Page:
Pub landlords gave a collective wince recently as it was announced that The Merchant’s Quay bar in Glasgow could face up to a £6000 fine. The issue? Allegedly showing English Premier League matches to patrons in breach of copyright.
Why the fine?
The pub is said to have infringed copyright by using a foreign internet feed or European digibox to show Premier League football. A fee must be paid to a copyright owner to show games in commercial premises such as a pub.
According to Premier League officials dozens of letters before action have been issued to publicans across Scotland and interim interdicts (orders to cease behaviour) have been issued to pubs who they also believe to be infringing copyright. In a first for Scotland a Court of Session judgement was made against The Merchants Quay and a fine will be issued at a later hearing.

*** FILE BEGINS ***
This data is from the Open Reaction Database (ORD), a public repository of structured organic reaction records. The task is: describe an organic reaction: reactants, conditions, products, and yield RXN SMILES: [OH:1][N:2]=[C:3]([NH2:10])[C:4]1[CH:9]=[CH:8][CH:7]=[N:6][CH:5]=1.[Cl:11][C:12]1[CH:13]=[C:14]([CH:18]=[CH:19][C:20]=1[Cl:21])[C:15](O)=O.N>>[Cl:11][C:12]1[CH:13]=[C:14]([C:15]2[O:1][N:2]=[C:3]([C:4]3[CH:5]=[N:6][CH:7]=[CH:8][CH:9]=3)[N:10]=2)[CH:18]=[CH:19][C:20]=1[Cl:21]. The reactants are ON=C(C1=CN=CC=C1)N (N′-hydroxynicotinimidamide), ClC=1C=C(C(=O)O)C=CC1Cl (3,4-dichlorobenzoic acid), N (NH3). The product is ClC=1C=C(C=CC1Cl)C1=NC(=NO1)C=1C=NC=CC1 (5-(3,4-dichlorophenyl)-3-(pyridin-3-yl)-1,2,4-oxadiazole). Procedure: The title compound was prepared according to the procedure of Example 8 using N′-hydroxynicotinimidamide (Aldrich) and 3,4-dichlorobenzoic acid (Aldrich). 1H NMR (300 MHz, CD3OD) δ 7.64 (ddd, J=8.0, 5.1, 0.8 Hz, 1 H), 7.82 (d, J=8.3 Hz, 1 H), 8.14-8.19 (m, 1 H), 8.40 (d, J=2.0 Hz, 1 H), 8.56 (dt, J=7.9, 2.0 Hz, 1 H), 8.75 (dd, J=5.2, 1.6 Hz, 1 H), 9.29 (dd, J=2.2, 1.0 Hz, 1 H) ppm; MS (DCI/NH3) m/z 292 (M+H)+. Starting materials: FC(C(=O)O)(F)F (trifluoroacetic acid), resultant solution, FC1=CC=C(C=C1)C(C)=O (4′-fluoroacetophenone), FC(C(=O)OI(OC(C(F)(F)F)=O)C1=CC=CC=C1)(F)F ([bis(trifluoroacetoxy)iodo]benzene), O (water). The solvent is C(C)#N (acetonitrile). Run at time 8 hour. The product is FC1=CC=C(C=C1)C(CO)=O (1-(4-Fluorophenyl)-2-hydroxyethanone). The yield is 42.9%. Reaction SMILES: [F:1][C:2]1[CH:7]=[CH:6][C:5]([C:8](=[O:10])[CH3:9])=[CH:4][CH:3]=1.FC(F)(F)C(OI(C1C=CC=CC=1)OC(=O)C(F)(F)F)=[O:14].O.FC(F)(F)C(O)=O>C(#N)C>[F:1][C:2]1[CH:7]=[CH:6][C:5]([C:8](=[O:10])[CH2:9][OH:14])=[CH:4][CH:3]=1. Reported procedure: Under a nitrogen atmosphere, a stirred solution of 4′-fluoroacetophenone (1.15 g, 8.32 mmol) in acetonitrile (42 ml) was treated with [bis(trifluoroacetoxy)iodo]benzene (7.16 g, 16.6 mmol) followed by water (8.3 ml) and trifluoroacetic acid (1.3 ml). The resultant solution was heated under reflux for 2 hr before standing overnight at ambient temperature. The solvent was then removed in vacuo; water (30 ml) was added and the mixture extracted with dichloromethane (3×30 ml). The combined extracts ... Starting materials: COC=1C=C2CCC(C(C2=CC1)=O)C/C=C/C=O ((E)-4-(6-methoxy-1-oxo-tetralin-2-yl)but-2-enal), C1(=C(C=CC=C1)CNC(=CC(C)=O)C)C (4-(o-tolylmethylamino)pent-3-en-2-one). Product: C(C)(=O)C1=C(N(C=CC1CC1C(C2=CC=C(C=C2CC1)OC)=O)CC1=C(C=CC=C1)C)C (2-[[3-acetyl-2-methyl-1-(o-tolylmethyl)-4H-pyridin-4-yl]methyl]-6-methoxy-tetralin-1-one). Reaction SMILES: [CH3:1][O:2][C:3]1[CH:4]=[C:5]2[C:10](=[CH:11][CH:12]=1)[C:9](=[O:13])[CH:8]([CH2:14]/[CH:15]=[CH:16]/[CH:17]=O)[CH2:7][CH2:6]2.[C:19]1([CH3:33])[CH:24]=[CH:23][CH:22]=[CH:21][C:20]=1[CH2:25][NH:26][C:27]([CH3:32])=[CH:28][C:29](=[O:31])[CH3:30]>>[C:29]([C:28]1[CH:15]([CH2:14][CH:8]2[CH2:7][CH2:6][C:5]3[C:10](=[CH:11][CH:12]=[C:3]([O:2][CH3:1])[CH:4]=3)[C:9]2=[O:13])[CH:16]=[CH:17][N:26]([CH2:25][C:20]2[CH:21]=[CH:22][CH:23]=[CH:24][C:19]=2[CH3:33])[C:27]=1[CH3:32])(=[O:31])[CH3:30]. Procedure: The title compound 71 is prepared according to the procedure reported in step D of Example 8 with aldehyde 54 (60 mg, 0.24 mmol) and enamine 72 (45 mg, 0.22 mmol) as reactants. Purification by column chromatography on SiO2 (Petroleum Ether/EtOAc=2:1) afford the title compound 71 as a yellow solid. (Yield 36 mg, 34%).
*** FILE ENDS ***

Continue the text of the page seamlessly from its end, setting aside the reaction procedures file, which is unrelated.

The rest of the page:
A tough choice
Pubs can pay fees to copyright holders like Sky and BT allowing them to legally show games, however, it’s a big expense.
Big outlays are especially challenging for pubs now. Changes to drink-driving laws, alcohol minimum-pricing and the economy have taken their toll on the industry, for many football games offer a big opportunity to draw in customers. Many continue to show games using tech to try to evade paying fees while hoping they don’t get caught.
However, the viewing of games is increasingly valuable to the Premier League too and lately they have been cracking down on piracy. Competition between Sky and BT has driven the value of copyright up, a record £5.14bn over three seasons from 2016-17. Unsurprisingly it’s keen to protect its asset.
Being an early adopter is costly
Broadcasters invest heavily in football, not only in the right to show it. From cameras and lighting installed in stadiums to the cost of being early adopters of viewing technology. Sky and BT channels showed first in HD and when 4K TV arrives they will likely be one of the first to show in the format. The newest tech is expensive so recouping costs is vital.
As The Merchants Quays case shows, taking the risk and screening without permission can be more expensive than paying hefty licensing fees. Don’t expect the issue to go away any time soon.
If you have any questions regarding licensing fees you can get in touch with Robin Millar on 0141 428 3888
Robin Millar: email@example.com